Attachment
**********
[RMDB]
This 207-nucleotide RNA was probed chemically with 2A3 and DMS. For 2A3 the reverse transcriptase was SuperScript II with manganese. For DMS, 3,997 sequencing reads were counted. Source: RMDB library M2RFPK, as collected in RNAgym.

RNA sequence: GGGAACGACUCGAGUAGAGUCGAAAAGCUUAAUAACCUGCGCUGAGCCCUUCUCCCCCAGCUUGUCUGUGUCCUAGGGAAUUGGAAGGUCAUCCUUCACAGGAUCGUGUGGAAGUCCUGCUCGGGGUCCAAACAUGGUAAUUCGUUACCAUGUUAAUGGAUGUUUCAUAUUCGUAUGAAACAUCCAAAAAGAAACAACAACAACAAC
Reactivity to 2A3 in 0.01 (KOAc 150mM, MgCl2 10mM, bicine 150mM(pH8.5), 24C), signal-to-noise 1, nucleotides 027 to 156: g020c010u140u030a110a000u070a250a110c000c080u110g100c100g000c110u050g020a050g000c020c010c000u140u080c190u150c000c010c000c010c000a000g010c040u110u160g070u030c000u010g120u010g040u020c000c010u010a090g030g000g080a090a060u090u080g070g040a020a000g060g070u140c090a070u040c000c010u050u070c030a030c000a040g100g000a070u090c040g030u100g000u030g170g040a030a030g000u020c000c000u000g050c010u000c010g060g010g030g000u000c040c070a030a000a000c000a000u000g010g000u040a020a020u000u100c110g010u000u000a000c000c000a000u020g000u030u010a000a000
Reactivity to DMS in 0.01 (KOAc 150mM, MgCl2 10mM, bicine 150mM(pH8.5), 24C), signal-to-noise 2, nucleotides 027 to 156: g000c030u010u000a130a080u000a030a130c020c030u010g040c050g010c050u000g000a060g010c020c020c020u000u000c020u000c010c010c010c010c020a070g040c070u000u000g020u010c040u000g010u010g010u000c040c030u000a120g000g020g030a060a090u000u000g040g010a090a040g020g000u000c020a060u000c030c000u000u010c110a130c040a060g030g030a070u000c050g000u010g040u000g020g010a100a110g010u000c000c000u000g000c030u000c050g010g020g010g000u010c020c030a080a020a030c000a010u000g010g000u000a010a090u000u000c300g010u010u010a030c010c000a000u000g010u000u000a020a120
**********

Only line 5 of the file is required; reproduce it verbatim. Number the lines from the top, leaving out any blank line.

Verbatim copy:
Reactivity to DMS in 0.01 (KOAc 150mM, MgCl2 10mM, bicine 150mM(pH8.5), 24C), signal-to-noise 2, nucleotides 027 to 156: g000c030u010u000a130a080u000a030a130c020c030u010g040c050g010c050u000g000a060g010c020c020c020u000u000c020u000c010c010c010c010c020a070g040c070u000u000g020u010c040u000g010u010g010u000c040c030u000a120g000g020g030a060a090u000u000g040g010a090a040g020g000u000c020a060u000c030c000u000u010c110a130c040a060g030g030a070u000c050g000u010g040u000g020g010a100a110g010u000c000c000u000g000c030u000c050g010g020g010g000u010c020c030a080a020a030c000a010u000g010g000u000a010a090u000u000c300g010u010u010a030c010c000a000u000g010u000u000a020a120